Then it’s a big time Welcome to Fabulous Egypt, when the sexy and commanding Tosh Wanogho Maud (West End’s The Drifters Girl; Dreamgirls) muscles his way in with that Elvis swagger and sizzle as the mighty Pharaoh. You better get down on your knees with joy. He’s experiencing a run of crazy dreams, and Joseph is asked to interpret as Maud delivers, quite gloriously, the “all shook up” song and big dance number that rocks forth the seven hip-swiveling pleasures. It’ll “flip your lid“, this number, particularly with Maud’s hot deliciousness and impressive visuals. The crazy dream’s meaning once again is the thing that saves Joseph, elevating his luck up and beyond once again, but this time to the heights of what that first dreamt at the beginning of this fun and sweet-natured musical tale was all about.
“We read the book, and you come out on top“, the show tells us and him once again, and thanks to the eleven brothers’ newly found honesty and honor when things look bad for their sweet angelic brother Benjamin, the tide is turned and all is forgiven. The show as a whole has only a few spoken lines of dialogue and is almost entirely sung-through with glee, like a silly Magic Flute without all that messy opera to alienate the kids. The family-friendly story is graced with familiar and satisfying themes anchored by catchy music and lovely performances. First presented in 1968 as a 15-minute “pop cantata” at Colet Court School in London and recorded in an expanded form by Decca Records in 1969, the musical was only embraced after the success of Jesus Christ Superstar, the next Webber and Rice conceptual biblical piece. And the rest is theatrical history.
Only then was Joseph given the chance to secure its place through a number of staged amateur productions in the US starting in 1970. In 1972, it was given a professional veneer as a 35-minute musical at the Edinburgh International Festival by the Young Vic Theatre Company, directed by Frank Dunlop, paired with another, more talk heavy biblical tale. And even as it was undergoing major modifications and expansions, the musical premiered in the West End. Finally, Joseph was presented in its modern longer form at the Haymarket Theatre in Leicester several times through 1978, pretty much never looking back. The musical was brought over to Broadway in 1982, garnering several major award nominations, just like it did every time it has been revived in the West End, which is many.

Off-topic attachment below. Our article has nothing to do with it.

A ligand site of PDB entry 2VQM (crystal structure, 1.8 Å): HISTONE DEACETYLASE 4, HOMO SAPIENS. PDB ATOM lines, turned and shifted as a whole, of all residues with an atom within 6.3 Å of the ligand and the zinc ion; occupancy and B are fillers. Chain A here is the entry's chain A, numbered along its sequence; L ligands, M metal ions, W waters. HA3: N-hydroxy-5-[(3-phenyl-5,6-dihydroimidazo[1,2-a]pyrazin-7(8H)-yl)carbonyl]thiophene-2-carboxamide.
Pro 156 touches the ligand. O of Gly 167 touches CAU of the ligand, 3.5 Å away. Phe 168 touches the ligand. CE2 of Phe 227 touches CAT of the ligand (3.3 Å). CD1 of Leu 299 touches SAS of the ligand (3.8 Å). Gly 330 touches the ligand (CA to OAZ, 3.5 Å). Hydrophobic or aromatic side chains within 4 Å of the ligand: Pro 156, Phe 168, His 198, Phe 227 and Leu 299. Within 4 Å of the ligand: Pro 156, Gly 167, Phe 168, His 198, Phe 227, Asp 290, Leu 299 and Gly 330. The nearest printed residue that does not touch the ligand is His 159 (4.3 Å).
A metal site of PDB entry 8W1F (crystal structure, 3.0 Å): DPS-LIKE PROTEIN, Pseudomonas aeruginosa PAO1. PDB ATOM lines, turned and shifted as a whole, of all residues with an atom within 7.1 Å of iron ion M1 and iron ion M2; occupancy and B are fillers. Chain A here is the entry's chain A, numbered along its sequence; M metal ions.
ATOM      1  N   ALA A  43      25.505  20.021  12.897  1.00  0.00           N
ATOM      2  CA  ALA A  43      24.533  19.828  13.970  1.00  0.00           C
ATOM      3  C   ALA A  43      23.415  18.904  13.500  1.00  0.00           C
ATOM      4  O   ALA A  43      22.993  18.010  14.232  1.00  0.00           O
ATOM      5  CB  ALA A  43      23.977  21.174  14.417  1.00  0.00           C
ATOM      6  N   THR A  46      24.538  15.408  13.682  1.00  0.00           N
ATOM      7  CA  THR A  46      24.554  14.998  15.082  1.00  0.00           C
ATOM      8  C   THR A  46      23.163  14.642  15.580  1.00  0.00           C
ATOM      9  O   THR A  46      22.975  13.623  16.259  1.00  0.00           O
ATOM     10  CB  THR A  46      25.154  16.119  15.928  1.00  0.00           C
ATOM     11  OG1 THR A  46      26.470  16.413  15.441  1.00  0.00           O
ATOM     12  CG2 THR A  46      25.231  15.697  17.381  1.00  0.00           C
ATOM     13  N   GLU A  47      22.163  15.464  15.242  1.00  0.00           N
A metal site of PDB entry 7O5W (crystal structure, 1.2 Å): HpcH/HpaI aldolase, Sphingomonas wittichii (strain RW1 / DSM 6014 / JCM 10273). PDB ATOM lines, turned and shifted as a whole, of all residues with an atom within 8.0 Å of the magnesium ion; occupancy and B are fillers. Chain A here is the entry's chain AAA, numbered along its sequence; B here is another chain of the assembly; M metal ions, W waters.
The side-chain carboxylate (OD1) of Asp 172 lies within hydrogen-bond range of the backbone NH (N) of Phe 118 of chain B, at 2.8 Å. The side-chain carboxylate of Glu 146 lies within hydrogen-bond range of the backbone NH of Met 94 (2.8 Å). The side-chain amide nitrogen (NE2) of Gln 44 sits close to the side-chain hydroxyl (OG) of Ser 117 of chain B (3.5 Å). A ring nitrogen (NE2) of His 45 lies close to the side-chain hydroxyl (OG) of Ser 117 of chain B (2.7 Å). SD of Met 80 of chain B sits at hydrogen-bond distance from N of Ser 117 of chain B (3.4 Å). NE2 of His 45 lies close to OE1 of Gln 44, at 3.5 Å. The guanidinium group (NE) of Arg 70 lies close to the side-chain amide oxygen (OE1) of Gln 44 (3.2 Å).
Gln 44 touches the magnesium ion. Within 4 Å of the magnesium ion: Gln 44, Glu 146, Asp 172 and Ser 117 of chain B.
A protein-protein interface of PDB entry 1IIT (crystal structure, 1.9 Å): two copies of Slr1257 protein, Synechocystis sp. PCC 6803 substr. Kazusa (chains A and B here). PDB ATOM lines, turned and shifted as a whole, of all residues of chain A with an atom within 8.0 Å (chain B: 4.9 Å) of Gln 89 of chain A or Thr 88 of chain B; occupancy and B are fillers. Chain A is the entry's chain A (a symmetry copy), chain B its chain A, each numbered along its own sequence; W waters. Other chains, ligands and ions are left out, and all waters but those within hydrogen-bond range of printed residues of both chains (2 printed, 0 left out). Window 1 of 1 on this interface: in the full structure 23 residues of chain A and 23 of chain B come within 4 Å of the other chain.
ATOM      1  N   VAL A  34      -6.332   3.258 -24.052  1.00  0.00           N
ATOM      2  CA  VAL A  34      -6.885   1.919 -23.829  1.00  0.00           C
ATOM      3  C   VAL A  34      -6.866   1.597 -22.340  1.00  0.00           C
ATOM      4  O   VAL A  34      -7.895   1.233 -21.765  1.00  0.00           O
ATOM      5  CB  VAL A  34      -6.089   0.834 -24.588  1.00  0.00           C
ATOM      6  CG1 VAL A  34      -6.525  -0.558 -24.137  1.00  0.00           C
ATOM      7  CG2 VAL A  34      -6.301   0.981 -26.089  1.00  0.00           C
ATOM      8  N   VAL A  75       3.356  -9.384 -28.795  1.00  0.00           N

The show as a whole doesn’t actually seem ready to return to the New York City. It feels somewhat old and stereotypical even in its new and fresh styling. It resembles more a pared-down touring show rather than a fully fleshed-out modernized production that could capture the hearts of Broadway. That doesn’t mean it isn’t possible, but some work needs to be done to establish it more, and maybe get rid of some stereotypical representations. The set and costumes are dutifully playful, colorful, and somewhat non-progressively generic, designed by Morgan Large (Shaftesbury Theatre’s Flashdance), with a somewhat solid sound by Gareth Owen (Broadway/West End’s Come From Away), and a pretty spectacular lighting design by Ben Cracknell (Garrick’s The Drifters Girl). It carries a simple formula, that climaxes pretty spectacularly with the “Song of the King” Vegas number in Act Two. It repeatedly (maybe one too many times) rocks out with large gold statues playing electric guitars as female backup singers strike a Vegas showgirl pose in gold lame. I only wish I could hear and understand the lyrics better during all of this, and maybe a few other numbers.
Alongside the talented crew of actors playing numerous parts, dancing their feet off throughout, the idea of having the young children at the storytelling play some of Jacob’s sons and some other adult characters does the piece good, engaging us on that youthful level that lovingly works with the overall message and theme. With musical supervising and conducting done by John Rigby (London’s School of Rock), the orchestrations of John Cameron (Les Misérables; 1979-2006) fill the space with ease. The show as a whole delivers the differing song styles strong and true, finding its way to the end of the tale joyfully. This production of Joseph and the Amazing Technicolor Dreamcoat keeps on trucking forward, unapologetically with an optimism that is woven neatly into the story. In closing, it flies through a mega-mix of basically the whole show and every number once again, urging the crowd to jump to their feet and dance along with the cast. The moment feels a bit forced (or is that just me?), and overly long and repetitive, but one can’t help being charmed by the talent and their enthusiasm for the piece. It’s a pure, simple pleasure, matching the popcorn sold at intermission and festive energy that fills the theatre. It’s not quite Broadway ready yet, but it also doesn’t feel too far away from the required upgrade for it to be a success. With a bit more tweaking, this Joseph is a go, go, go.